KUALA LUMPUR, Feb 3 (Bernama) -- Strengthening Malaysia’s skills supply will be key to preparing the services and manufacturing sectors for the Fourth Industry Revolution (IR4.0), according to the Institute for Democracy and Economic Affairs (IDEAS).
Chief executive officer Dr Tricia Yeoh said that as an upper middle-income country, having a sizable semi-skilled workforce backed by a growing skilled workforce is seen as a healthy sign.
“There is an urgency to develop our skilled workforce before we enter into the aged society status, where the trend would be irreversible,” she said in a statement today.
According to the Malaysian think tank, the lack of skilled workers is one of the major factors hampering Malaysia’s ongoing development.
“Given that skills today are both emerging and becoming redundant at a rapid pace, Malaysia’s ability to identify and create those skills must be just as fast.
“Besides just focusing on technical skills, the Malaysian education system should shift towards a more holistic model which also imparts necessary soft skills such as communications, marketing, teamwork and leadership,” it said.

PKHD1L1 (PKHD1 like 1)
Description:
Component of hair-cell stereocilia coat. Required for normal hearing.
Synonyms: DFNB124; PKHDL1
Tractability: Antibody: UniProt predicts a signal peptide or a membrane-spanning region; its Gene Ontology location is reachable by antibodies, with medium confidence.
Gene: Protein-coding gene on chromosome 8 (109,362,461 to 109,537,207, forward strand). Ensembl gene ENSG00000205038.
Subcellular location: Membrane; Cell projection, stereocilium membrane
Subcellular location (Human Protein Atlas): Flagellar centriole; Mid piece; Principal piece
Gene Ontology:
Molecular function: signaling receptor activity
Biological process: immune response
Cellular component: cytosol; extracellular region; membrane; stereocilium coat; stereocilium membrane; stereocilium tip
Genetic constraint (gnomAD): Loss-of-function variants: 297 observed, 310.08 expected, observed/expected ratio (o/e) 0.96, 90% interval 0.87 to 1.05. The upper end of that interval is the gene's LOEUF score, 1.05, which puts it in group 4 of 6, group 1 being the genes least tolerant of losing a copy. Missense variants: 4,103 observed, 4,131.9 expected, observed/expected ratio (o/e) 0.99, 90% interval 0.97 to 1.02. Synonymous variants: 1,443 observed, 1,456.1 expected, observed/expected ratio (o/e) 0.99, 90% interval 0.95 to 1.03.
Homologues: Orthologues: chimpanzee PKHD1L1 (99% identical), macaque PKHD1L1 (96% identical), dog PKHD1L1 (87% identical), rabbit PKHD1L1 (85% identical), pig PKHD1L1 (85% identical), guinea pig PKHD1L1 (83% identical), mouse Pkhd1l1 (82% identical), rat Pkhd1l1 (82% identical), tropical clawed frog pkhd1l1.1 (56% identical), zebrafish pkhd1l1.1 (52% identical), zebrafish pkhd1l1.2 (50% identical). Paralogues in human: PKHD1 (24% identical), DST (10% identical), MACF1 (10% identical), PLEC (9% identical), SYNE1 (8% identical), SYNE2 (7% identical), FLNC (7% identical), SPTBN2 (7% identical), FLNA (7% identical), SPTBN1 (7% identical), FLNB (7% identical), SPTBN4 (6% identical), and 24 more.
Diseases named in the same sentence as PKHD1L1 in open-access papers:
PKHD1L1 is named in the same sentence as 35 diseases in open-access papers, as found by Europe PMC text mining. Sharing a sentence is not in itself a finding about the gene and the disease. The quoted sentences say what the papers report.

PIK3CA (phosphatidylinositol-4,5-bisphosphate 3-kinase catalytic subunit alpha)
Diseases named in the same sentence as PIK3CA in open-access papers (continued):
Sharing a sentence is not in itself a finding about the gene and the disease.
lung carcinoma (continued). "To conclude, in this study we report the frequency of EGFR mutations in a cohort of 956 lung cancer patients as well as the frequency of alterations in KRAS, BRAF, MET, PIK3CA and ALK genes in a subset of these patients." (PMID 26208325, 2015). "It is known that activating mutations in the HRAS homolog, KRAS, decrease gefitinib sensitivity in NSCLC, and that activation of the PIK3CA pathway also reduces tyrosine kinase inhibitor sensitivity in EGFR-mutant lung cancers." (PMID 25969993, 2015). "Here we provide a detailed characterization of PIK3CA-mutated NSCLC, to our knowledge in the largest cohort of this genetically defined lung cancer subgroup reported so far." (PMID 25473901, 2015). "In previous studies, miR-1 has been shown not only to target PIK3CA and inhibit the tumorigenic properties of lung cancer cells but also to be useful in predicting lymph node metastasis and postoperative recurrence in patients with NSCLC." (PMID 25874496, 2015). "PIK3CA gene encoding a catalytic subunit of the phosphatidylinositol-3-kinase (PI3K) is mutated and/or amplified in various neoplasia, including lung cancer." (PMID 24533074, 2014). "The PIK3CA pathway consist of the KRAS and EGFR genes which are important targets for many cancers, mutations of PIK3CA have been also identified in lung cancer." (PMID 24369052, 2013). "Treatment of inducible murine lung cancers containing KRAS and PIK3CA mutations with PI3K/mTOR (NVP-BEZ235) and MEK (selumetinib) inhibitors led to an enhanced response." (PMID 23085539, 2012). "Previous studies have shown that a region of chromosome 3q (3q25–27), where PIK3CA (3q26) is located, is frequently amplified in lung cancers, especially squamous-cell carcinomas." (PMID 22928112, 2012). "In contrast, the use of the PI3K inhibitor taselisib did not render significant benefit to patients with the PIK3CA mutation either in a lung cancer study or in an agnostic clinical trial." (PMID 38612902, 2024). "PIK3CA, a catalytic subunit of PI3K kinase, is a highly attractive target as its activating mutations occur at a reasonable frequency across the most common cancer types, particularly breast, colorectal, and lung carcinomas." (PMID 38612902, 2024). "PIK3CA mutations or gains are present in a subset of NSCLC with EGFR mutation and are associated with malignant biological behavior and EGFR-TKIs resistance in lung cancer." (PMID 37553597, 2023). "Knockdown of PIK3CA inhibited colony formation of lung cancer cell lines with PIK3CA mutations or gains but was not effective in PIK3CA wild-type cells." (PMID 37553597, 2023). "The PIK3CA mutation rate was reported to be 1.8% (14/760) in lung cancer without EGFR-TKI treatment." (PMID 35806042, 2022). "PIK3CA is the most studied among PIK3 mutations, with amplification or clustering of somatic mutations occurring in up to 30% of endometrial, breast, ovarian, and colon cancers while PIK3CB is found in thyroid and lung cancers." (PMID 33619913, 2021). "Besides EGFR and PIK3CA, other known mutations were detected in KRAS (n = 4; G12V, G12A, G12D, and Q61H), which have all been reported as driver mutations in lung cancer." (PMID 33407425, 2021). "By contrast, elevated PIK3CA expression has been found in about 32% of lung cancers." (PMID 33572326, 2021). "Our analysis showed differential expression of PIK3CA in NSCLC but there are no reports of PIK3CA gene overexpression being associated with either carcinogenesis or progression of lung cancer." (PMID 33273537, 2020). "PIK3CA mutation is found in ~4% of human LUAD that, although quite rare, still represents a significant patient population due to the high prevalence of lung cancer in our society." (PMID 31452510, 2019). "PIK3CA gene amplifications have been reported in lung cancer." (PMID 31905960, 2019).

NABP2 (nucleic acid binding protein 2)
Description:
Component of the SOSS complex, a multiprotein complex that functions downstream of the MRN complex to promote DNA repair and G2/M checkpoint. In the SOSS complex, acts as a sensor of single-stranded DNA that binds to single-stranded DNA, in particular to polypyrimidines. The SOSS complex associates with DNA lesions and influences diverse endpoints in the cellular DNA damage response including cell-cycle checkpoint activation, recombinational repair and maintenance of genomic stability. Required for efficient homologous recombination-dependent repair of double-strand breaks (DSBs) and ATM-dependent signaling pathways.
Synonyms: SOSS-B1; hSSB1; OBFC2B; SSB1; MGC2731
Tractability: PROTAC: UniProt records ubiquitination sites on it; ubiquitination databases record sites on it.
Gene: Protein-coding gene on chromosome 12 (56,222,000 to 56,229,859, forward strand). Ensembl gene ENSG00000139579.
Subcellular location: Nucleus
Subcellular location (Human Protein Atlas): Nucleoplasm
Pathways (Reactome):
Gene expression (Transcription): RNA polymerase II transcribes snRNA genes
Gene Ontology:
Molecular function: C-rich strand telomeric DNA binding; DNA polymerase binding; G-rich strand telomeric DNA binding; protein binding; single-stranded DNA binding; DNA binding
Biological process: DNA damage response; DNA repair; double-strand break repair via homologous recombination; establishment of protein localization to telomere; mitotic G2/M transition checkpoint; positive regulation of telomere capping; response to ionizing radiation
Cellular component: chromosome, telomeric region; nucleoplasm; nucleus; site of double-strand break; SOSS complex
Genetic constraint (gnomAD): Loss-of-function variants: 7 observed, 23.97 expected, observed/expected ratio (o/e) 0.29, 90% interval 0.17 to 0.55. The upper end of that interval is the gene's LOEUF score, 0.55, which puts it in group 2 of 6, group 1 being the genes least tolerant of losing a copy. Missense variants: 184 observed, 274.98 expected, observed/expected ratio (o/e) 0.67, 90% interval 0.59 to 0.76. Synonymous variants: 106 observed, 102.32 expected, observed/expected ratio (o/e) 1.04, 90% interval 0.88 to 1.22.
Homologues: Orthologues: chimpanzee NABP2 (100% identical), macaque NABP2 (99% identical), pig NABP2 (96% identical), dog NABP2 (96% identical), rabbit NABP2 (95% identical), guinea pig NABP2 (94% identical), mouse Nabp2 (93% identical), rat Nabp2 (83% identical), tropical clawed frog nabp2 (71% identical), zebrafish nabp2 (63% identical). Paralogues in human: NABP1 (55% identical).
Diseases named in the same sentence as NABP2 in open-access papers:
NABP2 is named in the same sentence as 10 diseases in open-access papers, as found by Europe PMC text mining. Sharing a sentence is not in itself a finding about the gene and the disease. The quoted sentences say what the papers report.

The research institute also outlined several policy recommendations, including encouraging greater collaboration between the private sector and training institutions, upskilling and reskilling the workforce, and streamlining Malaysia’s current Technical and Vocational Education and Training (TVET) programmes.
“A more structured approach in targeting micro, small and medium enterprises with support is also called for,” it said.
Dr Juita Mohamad, the institute’s director of Research, Economics and Business Unit, highlighted several challenges faced by the skills institutions in meeting current and future demands.
“For one thing, the current governance model of the TVET system in Malaysia is complicated, with multiple government ministries overseeing TVET and TVET accreditation systems.
“There is also an inadequate collaboration between industry and skills institutions, which prevents the latter from developing a clear, accurate understanding of what employers are looking for in candidates,” she said.
Juita also added that access to labour market information, including current and future skills, is crucial to ensure that Malaysia’s skills supply can meet the demand.
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